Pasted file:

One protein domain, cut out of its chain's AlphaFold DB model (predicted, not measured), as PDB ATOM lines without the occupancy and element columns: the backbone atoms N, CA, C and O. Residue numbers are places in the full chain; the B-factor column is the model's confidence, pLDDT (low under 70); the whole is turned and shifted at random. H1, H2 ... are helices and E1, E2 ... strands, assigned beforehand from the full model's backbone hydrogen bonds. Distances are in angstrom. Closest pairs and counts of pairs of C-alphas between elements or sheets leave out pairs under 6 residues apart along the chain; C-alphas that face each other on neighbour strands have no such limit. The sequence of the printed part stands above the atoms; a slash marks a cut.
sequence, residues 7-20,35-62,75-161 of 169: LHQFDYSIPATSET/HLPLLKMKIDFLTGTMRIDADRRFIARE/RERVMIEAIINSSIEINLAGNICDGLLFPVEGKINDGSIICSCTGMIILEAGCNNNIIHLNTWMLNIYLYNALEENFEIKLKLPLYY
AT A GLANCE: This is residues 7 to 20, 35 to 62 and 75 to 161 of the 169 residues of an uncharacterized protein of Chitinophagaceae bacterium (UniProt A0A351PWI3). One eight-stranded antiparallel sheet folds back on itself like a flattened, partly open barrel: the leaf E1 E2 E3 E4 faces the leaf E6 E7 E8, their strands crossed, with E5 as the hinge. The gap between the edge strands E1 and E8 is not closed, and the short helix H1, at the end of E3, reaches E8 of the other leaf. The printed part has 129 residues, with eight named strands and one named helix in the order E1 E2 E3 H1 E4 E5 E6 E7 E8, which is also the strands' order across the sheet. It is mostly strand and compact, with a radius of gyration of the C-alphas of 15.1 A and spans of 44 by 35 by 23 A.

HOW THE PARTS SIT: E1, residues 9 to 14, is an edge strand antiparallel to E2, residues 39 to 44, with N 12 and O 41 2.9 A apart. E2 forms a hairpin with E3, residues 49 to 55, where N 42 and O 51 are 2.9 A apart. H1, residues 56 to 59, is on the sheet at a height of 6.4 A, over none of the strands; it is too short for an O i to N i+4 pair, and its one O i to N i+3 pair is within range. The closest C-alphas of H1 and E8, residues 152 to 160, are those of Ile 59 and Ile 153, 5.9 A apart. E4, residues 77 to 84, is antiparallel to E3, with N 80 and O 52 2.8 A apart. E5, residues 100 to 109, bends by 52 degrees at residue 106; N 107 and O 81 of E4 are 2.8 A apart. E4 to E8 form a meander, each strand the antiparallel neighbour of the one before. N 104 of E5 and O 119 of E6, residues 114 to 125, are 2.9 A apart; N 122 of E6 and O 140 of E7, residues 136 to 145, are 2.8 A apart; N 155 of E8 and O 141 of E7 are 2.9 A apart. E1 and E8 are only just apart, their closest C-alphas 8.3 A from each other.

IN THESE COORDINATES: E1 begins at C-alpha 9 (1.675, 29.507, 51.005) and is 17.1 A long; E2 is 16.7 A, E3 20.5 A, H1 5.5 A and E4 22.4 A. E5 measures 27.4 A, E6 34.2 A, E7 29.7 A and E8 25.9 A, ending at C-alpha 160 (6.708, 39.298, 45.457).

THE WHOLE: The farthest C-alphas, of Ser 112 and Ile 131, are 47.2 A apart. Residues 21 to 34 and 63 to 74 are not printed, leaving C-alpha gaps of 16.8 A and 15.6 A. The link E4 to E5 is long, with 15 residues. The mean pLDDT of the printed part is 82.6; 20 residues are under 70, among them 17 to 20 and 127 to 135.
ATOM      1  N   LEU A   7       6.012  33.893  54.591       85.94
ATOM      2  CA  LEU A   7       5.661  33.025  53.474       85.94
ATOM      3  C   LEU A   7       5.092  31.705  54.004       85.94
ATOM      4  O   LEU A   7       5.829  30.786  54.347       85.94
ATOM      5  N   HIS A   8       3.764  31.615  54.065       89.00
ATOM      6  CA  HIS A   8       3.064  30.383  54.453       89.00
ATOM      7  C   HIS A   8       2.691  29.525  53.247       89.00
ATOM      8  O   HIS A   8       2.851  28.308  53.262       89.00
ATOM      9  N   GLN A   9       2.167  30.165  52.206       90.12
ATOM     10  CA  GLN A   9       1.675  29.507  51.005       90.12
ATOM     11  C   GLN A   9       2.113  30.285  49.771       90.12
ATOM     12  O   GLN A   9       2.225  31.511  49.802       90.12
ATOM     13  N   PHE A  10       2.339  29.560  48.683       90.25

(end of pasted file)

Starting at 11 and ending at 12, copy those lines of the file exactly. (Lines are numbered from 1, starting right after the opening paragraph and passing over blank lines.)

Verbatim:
ATOM      6  CA  HIS A   8       3.064  30.383  54.453       89.00
ATOM      7  C   HIS A   8       2.691  29.525  53.247       89.00